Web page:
Sino-Indian Defense Dialogue: A Panacea for the Sino-Indian Security Dilemma?

Publication: China Brief Volume: 13 Issue: 6

The PLA Navy Training Ship Visited Kochi Last Year

Defense diplomacy may not be an important tool in international relations but the Sino-Indian relations stand exception to it. Beginning with the landmark treaty on maintenance of peace and tranquility along the Line of Actual Control (LAC) in 1993, defense diplomacy became the “central dynamics of the complex relationship between China and India” where both the countries have institutionalized a series of confidence building measures (CBMs) along the LAC in the last two decades [1]. The fifth round of bilateral defense dialogue, held in Beijing recently, was part of this process (Xinhua, January 15; Times of India, January 15). Given the tone and tenor of the dialogue process, it has an optimistic future. Is it a panacea to India’s security dilemma against China? Can it bring an end to enduring rivalry between the two Asian giants and induce a strategic partnership between them for seeking Asian security? The Beijing round could not provide an immediate answer.

Gains from the Beijing Round

Given the unresolved border between the two countries and very little progress on other aspects of bilateral relations, there are not many expectations from such dialogues. The LAC, however, is also known for relative peace and despite Chinese forces’ frequent incursions into the Indian side, the two militaries deserve credit for mature behavior towards each other. Further, 2012, the ”Year of India-China Friendship and Cooperation” was an eventful year for bilateral defense cooperation. Chinese Defense Minister Liang Guanglie visited India and a “Working Mechanism for Consultation and Coordination on India China Border Affairs” was established. In addition to the high level and academic defense exchanges, four Indian Navy ships made a port call at Shanghai and the People’s Liberation Army (PLA) Navy training ship Zhenghe stopped in the Indian port of Kochi (“India China bilateral defense cooperation in 2012.” Beijing round in January, therefore, had excellent atmospherics to consolidate the gains. During the talks, the two countries decided to resume joint military exercises. This may not be a big outcome, but, as the leader of India’s opposition party Bharatiya Janata Party (BJP) Sushma Swaraj put it, “if the armies of our two great countries forge an understanding, the future generations are assured of peace and stability. Much bad blood has flowed, its time to begin anew for the sake of future” (Khabar South Asia, January 25). Beyond these tangible gains, the dialogue provided the Indian delegation an opportunity to PLA perspectives—an important opportunity given that it wields considerable influence in Chinese foreign policy making, more so, when not much is known about the new members of the Central Military Commission.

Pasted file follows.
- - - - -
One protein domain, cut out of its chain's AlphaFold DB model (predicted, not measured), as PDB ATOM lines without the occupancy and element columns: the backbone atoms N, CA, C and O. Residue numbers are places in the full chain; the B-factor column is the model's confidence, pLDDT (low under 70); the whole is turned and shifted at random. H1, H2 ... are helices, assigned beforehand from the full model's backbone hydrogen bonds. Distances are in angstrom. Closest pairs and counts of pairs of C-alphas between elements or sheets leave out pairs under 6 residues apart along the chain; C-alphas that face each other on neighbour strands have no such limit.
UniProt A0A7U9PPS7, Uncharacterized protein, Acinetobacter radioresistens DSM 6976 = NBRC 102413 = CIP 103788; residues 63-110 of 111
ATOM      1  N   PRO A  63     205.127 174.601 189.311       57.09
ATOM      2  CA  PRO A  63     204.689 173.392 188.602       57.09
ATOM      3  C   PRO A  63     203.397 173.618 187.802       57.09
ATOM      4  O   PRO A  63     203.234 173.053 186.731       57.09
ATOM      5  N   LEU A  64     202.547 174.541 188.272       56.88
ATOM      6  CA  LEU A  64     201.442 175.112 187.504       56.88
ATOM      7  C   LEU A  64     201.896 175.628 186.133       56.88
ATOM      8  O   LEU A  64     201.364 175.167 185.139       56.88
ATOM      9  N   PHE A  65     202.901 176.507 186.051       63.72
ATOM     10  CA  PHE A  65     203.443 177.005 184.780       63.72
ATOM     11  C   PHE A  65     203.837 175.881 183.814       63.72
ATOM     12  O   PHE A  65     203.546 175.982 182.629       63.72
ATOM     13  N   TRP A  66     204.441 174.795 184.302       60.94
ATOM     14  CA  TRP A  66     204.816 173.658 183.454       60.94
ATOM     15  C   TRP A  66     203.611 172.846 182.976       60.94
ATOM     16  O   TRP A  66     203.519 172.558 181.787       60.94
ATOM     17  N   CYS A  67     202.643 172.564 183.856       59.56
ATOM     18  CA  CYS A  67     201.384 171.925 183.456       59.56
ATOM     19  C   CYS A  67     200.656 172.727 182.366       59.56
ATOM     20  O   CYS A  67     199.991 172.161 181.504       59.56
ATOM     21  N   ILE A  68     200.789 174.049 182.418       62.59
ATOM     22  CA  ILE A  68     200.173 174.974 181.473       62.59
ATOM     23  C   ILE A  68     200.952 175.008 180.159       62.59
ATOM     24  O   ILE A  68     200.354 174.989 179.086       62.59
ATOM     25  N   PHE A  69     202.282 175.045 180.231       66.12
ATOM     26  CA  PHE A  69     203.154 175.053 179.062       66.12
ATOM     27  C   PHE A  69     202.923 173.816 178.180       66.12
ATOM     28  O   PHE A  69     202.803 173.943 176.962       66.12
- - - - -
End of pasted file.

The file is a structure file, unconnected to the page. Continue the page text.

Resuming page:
The Inadequacies in Sino-Indian Defense Diplomacy